§ Lynne Jones
To ask the Secretary of State for Health what his estimate is of the additional cost of implementing the recommendations of the royal commission on long-term care in full. 
§ Jacqui Smith
In the NHS Plan we announced new investment in intermediate care and associated services rising to £900 million a year by 2003–04. In addition, we shall be targeting additional resources, rising to £360 million a year by 2003–04, to tackle the anomalies and inequities of the present funding system for long-term care. These include free nursing care in nursing homes for current self-funders which was introduced from October 2001. This will benefit around 42,000 people by around £5,000 p.a. A system of deferred payments has been introduced to avoid people having to sell their homes when they first enter residential care. Since April last year, the value of a property has been disregarded for 12 weeks when undertaking the residential care means test. In addition, the Government have established a new independent national body, the National Care Standards Commission, which will regulate social care services, and private and voluntary healthcare from April 2002.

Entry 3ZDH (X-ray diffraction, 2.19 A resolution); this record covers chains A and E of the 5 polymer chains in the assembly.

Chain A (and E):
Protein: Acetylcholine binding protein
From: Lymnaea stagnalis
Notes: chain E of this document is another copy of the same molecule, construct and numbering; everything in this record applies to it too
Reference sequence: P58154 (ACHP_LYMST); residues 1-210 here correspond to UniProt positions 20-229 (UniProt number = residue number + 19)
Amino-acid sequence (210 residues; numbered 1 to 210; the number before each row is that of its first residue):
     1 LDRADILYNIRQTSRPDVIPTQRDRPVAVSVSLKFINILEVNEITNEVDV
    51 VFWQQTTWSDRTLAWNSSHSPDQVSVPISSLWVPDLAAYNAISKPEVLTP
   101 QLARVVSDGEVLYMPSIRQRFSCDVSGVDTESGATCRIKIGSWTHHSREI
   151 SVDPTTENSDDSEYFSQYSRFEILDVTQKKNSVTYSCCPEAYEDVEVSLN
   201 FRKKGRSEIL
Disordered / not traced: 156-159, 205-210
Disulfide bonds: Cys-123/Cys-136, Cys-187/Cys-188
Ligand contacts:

The Government do not accept the royal commission's recommendation that all personal care should be provided free of charge. It would cost more than £1 billion a year to make all forms of personal care free. Spending money in this way would not help improve the quality and range of services for users of long-term care nor would it help achieve stability for providers, which are our priorities.